As I said in Part One, the first and foremost of my money made is through playing live, mainly in pubs and bars. It’s not the glamorous lifestyle that you believe in as a teenager but it has its perks and rewards much like any other area of the musician life. It also has its downsides, but we’ll get to that.
What cover band work requires above all else, is a solid database of tunes in your head, you need hours of music that you’re able to recall without fail. That’s not to say you can’t have a few chord cheat sheets hidden by your feet but you can’t be reading every song, it looks slack if you’re buried in papers instead of engaging the crowd. Which leads nicely on to the next big factor of being the entertainment, you have to be entertaining. It sounds so obvious and like it shouldn’t need to be explained, but I can’t remember how many bands I’ve seen with members who are just downright boring to hear and see. I know many people who think I’m arrogant and egotistical and they’d be right, I used to be very shy and terrible in any social situation and I realised that if you’re like that on stage, people are never going to pay attention so I learnt about faking it till you make it. You have to believe you’re the shit before you come close to becoming it. And that’s all there is to cover gigs really, don’t forget the music and act like you Mick Jagger in the 70’s.
Now we come to the pros and cons of cover work. Apart from the sheer joy of playing live which is honestly one of the most exciting and rewarding feelings that I’ve ever experienced, the best thing about these gigs is the money, seems obvious doesn’t it? But when you’ve finished your 3 or 4-hour stage time, it’s always nice when someone hands you cash for your troubles. As for how much you’re paid, that depends on the location, the crowd and whether you were actually any good. Just remember to get some kind of price in writing to have for your records, even a text or email with a figure in it is important, you don’t want to get shafted for the night you’ve just put your heart and soul in to and if you have a number on record, you’ve got a point of argument to start with. My second favourite part of these gigs is the free food and drink policies most venues have in place, all jokes aside, the starving artist has a hint of truth to it and at the end of the day, if someone’s going to cook me dinner and water me all night, you’re going to have a pretty happy guitarist on your hands. And as the old saying goes, the way to a mans heart is through his stomach.
The cover gig work has its problems though, and sadly most of them aren’t going to go away. Let’s start with travel, obviously driving is a bonus but as I just mentioned, free drink for the night doesn’t really go well with driving, nobody should be driving when you’re 6 beers deep in the night because that’ll probably be the last gig you play. So what’s left? Trains, bus, trams and foot for local gigs, sometimes can cost you a bit in train fares when travelling out of the city but the bigger annoyance is carry half a ton of kit on your back around train stations and city streets. So unless you’ve got the strength or ingenuity to traverse these problems you’re left with one more choice, taxis, and that is a killer dent in the pocket, it’s always such a sting when you miss a train and have to fork out a huge chunk of what you’ve just been paid so you can get home again. Transport is always going to be a pain in the arse, whatever way you look at it, just be prepared for it. It’s time for my real pet peeve of these gigs, and this one is sadly so unavoidable, it makes my uncorrupted, purest musician heart wail when I think about it. Now I use Wonderwall as an example but there’s several song that fall into this category. Now, Wonderwall isn’t a bad song by any standards, Oasis nailed it as perfect piece of song writing and a perfect example of how a simple progression and melody line can make a no. 1 hit. But if I have to play that song one more god damn time, I may break. Without fail, a member of the crowd will ask for, and god forbid the rest of the crowd hear cause then the chants start, and you’ve got to play it then. Never forget why you’re there, the public is the client at the end of the day. There’s a whole range of songs that I could happily never hear again in my life time and I would never miss them. I think Wonderwall makes it to the top of that list, closely followed by Stand By Me.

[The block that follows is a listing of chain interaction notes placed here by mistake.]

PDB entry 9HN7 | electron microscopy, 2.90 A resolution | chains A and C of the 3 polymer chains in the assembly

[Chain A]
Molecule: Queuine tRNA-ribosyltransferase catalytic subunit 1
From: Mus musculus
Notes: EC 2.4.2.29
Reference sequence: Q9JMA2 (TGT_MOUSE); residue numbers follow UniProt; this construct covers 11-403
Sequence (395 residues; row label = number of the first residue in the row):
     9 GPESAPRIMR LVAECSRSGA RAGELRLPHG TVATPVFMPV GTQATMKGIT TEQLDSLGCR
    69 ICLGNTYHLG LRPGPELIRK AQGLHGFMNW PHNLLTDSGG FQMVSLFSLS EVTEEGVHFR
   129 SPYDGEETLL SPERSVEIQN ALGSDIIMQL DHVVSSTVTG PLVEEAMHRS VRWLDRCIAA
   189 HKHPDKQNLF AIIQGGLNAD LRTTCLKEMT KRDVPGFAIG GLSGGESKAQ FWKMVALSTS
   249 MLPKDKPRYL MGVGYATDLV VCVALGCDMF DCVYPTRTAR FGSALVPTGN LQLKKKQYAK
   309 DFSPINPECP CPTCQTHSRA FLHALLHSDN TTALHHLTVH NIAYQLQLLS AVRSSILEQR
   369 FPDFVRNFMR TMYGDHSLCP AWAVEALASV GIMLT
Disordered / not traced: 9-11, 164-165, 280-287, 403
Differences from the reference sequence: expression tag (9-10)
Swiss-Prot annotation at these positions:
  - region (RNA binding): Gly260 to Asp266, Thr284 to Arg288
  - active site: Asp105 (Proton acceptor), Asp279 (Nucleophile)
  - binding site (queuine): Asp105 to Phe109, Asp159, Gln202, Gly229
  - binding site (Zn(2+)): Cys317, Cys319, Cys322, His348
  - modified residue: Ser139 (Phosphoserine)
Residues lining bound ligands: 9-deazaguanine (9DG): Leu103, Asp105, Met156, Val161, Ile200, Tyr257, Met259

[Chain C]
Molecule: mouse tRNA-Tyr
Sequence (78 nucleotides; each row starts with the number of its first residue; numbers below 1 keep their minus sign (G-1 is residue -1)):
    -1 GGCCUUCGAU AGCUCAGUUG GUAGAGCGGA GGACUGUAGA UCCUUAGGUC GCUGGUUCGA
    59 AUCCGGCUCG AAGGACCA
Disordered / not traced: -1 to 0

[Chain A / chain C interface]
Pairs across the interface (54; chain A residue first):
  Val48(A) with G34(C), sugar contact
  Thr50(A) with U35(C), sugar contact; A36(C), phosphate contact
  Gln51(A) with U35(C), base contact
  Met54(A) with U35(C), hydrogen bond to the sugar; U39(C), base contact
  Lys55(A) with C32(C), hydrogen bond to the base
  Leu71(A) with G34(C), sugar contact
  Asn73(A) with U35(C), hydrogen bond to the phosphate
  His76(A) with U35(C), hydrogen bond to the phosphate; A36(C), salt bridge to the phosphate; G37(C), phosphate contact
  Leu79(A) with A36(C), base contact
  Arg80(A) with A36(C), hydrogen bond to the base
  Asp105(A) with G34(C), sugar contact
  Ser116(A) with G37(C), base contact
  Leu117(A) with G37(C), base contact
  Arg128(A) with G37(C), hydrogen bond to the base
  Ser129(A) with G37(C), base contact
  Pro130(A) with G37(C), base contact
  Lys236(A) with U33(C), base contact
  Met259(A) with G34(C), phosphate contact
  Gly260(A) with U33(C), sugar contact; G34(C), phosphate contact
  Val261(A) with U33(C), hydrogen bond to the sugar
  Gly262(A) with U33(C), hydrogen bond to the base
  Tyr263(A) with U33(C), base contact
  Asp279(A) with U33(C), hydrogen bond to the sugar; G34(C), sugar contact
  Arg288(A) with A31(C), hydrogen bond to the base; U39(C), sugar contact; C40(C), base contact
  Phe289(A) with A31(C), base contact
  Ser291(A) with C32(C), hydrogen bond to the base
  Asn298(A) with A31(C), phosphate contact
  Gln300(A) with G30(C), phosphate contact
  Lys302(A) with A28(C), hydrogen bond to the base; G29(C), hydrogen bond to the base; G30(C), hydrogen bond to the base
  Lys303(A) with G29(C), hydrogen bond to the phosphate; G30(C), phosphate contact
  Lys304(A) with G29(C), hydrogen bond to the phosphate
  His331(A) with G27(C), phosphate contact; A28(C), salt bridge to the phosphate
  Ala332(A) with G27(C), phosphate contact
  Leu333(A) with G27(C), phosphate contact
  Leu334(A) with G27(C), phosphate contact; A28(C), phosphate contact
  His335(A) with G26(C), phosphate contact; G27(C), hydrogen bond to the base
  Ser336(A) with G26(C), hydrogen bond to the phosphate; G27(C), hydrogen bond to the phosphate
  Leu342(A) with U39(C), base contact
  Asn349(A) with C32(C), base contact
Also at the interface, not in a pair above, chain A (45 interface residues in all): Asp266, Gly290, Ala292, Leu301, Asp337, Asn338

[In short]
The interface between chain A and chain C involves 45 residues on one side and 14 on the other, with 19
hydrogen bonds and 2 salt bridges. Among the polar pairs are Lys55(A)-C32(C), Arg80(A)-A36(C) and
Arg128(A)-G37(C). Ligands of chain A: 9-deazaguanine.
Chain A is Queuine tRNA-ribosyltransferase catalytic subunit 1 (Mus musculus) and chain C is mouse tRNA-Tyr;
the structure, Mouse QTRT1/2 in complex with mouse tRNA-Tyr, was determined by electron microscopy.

And there you have it, I’ve probably forgot some little obscure aspects of this area of work but I hope that gave you a bit more insight to the musician’s side of pub gigs. And please, if you’re ever in a pub or bar and you see a band playing, never, ever, ask them to play Wonderwall, in fact probably best not to ask them to play anything cause who knows what their kryptonite is.